Technology in Transition Research
The widely documented high dropout rates for undergraduate students from historically underrepresented backgrounds led me to focus my doctoral research on factors that contribute to low-income students’ success in their transition to college. Given contemporary students proclivity for social and interactive writing media I compared how students wrote about their college transition experiences on a blog, which allowed for peer comments, and on a word processor that did not allow for peer comments. A narrative analysis followed by a series of Hierarchical Linear Models showed that the interactive blogging medium motivated students to invest more cognitive and intensifying words in their writing than students who used the less interactive word processing medium. Further analysis revealed that over time peer readers developed a culture of commenting and they were particularly responsive to blog posts with high levels of intensifying, cognitive, and emotional words. To do this work I was awarded a Frances Degen Horowitz Dissertation Fellowship.
I currently head the Technology in Transition Research Group and we are continuing analyses on the development of this blogging network.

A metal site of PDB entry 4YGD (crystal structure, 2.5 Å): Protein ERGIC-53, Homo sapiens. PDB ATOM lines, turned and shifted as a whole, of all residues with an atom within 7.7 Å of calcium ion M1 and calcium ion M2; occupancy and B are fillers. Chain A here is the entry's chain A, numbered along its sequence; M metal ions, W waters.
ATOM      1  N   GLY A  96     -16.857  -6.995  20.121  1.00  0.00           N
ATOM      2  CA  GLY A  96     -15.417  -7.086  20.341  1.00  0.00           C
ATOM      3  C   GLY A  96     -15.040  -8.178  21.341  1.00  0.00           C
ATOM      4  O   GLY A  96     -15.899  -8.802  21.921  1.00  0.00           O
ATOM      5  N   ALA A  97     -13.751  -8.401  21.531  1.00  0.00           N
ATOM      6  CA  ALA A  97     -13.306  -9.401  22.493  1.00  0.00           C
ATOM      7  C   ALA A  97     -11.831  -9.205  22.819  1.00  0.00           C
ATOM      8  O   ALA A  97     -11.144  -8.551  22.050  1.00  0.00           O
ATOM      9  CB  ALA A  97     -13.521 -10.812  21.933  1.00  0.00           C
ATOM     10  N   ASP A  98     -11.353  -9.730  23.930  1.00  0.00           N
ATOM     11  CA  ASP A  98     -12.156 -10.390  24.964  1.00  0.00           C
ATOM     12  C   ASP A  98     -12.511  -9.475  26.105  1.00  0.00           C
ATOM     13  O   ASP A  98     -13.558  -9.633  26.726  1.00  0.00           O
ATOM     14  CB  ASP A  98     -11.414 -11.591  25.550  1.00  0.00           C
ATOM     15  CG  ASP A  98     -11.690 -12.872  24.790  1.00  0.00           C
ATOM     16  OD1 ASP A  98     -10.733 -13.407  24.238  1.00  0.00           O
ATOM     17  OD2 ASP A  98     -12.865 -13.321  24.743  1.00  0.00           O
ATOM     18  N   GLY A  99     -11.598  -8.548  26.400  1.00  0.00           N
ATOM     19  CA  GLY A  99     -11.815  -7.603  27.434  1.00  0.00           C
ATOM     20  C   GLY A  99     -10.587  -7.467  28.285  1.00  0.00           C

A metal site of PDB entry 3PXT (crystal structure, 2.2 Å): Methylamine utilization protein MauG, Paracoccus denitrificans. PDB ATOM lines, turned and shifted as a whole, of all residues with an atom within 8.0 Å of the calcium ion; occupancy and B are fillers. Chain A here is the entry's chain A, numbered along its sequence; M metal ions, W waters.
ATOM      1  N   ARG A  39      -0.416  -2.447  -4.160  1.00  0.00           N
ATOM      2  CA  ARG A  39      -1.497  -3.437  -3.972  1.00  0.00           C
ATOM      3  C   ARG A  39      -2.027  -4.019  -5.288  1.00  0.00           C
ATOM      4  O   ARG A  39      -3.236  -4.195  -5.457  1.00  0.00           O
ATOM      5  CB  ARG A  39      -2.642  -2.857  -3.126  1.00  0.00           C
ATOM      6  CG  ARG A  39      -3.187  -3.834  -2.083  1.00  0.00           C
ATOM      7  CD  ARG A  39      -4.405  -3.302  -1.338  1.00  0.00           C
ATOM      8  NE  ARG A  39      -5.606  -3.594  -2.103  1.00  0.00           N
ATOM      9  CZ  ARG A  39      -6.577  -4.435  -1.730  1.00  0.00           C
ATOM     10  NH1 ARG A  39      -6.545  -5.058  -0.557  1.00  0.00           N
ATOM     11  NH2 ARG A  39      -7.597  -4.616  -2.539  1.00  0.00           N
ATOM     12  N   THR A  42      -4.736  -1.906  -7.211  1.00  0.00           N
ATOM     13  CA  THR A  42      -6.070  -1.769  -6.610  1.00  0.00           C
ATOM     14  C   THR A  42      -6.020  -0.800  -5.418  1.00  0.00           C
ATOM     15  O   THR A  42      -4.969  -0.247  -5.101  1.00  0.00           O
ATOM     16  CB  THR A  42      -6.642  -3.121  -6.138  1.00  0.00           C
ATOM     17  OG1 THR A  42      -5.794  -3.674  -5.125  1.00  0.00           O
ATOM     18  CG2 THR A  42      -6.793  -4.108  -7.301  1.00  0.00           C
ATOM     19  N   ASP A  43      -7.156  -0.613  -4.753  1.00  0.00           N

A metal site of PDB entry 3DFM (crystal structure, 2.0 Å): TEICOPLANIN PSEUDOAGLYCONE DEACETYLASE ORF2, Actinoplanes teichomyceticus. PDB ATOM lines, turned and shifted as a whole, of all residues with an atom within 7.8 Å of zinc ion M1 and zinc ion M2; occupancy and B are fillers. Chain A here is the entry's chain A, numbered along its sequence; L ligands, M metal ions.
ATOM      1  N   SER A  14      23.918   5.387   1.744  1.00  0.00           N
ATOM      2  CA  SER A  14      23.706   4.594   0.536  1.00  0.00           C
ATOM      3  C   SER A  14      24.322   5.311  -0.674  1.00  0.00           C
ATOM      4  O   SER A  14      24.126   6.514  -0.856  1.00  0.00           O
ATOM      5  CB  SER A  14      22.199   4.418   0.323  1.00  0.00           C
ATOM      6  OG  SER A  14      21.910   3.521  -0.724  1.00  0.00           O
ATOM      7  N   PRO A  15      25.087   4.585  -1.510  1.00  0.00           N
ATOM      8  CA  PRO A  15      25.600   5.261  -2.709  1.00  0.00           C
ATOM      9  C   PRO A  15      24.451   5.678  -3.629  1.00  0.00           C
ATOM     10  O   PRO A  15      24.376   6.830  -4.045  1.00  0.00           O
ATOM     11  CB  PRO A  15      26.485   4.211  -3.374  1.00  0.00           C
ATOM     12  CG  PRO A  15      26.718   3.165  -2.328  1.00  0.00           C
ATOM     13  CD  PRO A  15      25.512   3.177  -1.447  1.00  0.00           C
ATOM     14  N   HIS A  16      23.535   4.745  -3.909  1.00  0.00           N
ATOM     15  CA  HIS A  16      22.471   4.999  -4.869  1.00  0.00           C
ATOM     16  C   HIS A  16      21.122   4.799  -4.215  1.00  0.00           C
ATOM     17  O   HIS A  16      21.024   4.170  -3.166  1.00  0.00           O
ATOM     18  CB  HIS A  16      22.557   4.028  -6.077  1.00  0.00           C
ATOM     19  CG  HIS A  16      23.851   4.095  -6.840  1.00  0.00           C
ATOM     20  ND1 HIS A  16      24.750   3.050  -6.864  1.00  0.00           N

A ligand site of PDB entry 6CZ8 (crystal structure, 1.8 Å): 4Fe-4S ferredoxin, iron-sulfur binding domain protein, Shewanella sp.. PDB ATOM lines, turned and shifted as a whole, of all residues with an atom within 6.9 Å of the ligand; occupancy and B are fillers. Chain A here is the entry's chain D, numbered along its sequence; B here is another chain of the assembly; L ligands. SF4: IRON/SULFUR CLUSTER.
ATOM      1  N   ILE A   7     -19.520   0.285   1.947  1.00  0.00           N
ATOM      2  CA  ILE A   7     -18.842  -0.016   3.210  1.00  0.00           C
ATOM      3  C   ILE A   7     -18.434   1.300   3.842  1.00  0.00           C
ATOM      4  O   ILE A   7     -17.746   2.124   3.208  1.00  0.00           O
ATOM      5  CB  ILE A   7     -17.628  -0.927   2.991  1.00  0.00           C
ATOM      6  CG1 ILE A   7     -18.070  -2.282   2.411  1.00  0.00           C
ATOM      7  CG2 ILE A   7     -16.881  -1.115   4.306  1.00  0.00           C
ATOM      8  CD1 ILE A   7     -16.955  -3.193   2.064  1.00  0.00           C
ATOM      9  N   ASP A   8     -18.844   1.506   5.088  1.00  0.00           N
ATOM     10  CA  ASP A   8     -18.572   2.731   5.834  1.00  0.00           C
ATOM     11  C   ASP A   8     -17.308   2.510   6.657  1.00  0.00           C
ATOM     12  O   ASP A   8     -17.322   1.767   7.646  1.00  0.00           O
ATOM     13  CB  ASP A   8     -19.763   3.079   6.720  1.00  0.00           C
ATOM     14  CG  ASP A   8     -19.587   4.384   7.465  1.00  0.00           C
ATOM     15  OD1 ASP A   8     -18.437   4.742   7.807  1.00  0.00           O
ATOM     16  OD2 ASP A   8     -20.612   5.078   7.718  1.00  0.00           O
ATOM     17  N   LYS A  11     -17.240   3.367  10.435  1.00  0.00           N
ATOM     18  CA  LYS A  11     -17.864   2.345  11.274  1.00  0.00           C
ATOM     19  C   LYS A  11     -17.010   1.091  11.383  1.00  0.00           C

The Community Voice
Dr. Colette Daiute and I collected and examined community college narratives to determine how students used the college as an agent of change. Based on this project, our co-authored showed that students used the college context to make connections with diverse peers. Interestingly, the analysis of over 400 student narratives and survey responses indicated differences depending on students’ immigration status, with immigrant origin students more often perceiving the community college as a space for developing skills, while U.S. born students more often perceived the college as a space for developing independence. Another co-authored article analyzing students’ perspectives on immigration policy is in preparation.
Educational Technologies in the Developing World
This line of research explores how educational technologies are being used to support learning in developing contexts. In one study, published in the Journal of Interactive Technology and Pedagogy, I focused on two ways that underserved youth in Sub-Saharan Africa used educational technologies. First, how a group of San created culturally relevant educational materials by transcribing and publishing traditional oral folktales in a dual language text. In a second example, I analyzed how San youth used blogging to make sense of their educational transitions, and to generate an interactive support network for social change.